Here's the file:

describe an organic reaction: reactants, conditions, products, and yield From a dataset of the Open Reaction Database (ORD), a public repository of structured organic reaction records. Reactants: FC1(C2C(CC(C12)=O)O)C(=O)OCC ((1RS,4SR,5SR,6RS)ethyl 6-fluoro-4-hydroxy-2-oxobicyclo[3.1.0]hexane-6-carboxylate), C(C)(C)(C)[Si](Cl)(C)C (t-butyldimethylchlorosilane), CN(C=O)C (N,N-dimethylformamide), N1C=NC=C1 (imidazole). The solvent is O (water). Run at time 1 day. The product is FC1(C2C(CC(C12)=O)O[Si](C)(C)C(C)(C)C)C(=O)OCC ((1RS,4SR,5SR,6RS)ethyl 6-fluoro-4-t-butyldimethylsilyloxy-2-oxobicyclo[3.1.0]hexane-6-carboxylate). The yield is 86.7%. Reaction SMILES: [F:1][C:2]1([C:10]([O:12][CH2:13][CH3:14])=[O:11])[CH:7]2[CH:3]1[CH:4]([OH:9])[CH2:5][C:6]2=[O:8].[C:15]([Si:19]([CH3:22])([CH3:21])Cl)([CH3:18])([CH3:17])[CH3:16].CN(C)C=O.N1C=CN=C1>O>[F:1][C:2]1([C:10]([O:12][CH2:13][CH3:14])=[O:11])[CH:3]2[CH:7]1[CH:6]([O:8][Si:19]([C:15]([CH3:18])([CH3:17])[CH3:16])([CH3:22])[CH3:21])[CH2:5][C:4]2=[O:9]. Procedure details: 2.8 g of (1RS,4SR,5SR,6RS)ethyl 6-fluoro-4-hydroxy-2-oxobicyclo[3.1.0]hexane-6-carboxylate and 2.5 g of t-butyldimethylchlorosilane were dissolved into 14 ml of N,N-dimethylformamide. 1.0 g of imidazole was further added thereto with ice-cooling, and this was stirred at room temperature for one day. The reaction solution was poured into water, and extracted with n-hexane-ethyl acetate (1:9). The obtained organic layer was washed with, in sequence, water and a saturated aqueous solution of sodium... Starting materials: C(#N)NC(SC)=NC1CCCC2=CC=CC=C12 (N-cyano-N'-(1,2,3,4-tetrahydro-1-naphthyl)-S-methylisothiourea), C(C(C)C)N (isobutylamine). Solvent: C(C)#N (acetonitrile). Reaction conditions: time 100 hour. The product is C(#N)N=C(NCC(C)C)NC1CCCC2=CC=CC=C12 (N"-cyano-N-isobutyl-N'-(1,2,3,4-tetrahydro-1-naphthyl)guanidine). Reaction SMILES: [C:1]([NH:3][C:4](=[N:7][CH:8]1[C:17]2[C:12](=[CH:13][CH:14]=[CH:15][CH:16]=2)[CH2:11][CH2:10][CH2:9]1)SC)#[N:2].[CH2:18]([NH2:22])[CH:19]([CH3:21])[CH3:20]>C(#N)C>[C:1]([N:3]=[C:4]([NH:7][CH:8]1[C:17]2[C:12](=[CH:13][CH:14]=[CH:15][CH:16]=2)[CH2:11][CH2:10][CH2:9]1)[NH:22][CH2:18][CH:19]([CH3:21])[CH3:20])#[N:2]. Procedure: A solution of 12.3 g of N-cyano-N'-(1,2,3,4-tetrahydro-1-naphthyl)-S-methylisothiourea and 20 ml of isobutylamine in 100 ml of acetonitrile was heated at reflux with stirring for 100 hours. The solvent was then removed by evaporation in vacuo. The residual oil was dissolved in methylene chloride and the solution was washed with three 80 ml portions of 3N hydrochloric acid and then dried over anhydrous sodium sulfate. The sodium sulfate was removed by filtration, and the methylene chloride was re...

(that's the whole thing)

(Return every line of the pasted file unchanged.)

describe an organic reaction: reactants, conditions, products, and yield From a dataset of the Open Reaction Database (ORD), a public repository of structured organic reaction records. Reactants: FC1(C2C(CC(C12)=O)O)C(=O)OCC ((1RS,4SR,5SR,6RS)ethyl 6-fluoro-4-hydroxy-2-oxobicyclo[3.1.0]hexane-6-carboxylate), C(C)(C)(C)[Si](Cl)(C)C (t-butyldimethylchlorosilane), CN(C=O)C (N,N-dimethylformamide), N1C=NC=C1 (imidazole). The solvent is O (water). Run at time 1 day. The product is FC1(C2C(CC(C12)=O)O[Si](C)(C)C(C)(C)C)C(=O)OCC ((1RS,4SR,5SR,6RS)ethyl 6-fluoro-4-t-butyldimethylsilyloxy-2-oxobicyclo[3.1.0]hexane-6-carboxylate). The yield is 86.7%. Reaction SMILES: [F:1][C:2]1([C:10]([O:12][CH2:13][CH3:14])=[O:11])[CH:7]2[CH:3]1[CH:4]([OH:9])[CH2:5][C:6]2=[O:8].[C:15]([Si:19]([CH3:22])([CH3:21])Cl)([CH3:18])([CH3:17])[CH3:16].CN(C)C=O.N1C=CN=C1>O>[F:1][C:2]1([C:10]([O:12][CH2:13][CH3:14])=[O:11])[CH:3]2[CH:7]1[CH:6]([O:8][Si:19]([C:15]([CH3:18])([CH3:17])[CH3:16])([CH3:22])[CH3:21])[CH2:5][C:4]2=[O:9]. Procedure details: 2.8 g of (1RS,4SR,5SR,6RS)ethyl 6-fluoro-4-hydroxy-2-oxobicyclo[3.1.0]hexane-6-carboxylate and 2.5 g of t-butyldimethylchlorosilane were dissolved into 14 ml of N,N-dimethylformamide. 1.0 g of imidazole was further added thereto with ice-cooling, and this was stirred at room temperature for one day. The reaction solution was poured into water, and extracted with n-hexane-ethyl acetate (1:9). The obtained organic layer was washed with, in sequence, water and a saturated aqueous solution of sodium... Starting materials: C(#N)NC(SC)=NC1CCCC2=CC=CC=C12 (N-cyano-N'-(1,2,3,4-tetrahydro-1-naphthyl)-S-methylisothiourea), C(C(C)C)N (isobutylamine). Solvent: C(C)#N (acetonitrile). Reaction conditions: time 100 hour. The product is C(#N)N=C(NCC(C)C)NC1CCCC2=CC=CC=C12 (N"-cyano-N-isobutyl-N'-(1,2,3,4-tetrahydro-1-naphthyl)guanidine). Reaction SMILES: [C:1]([NH:3][C:4](=[N:7][CH:8]1[C:17]2[C:12](=[CH:13][CH:14]=[CH:15][CH:16]=2)[CH2:11][CH2:10][CH2:9]1)SC)#[N:2].[CH2:18]([NH2:22])[CH:19]([CH3:21])[CH3:20]>C(#N)C>[C:1]([N:3]=[C:4]([NH:7][CH:8]1[C:17]2[C:12](=[CH:13][CH:14]=[CH:15][CH:16]=2)[CH2:11][CH2:10][CH2:9]1)[NH:22][CH2:18][CH:19]([CH3:21])[CH3:20])#[N:2]. Procedure: A solution of 12.3 g of N-cyano-N'-(1,2,3,4-tetrahydro-1-naphthyl)-S-methylisothiourea and 20 ml of isobutylamine in 100 ml of acetonitrile was heated at reflux with stirring for 100 hours. The solvent was then removed by evaporation in vacuo. The residual oil was dissolved in methylene chloride and the solution was washed with three 80 ml portions of 3N hydrochloric acid and then dried over anhydrous sodium sulfate. The sodium sulfate was removed by filtration, and the methylene chloride was re...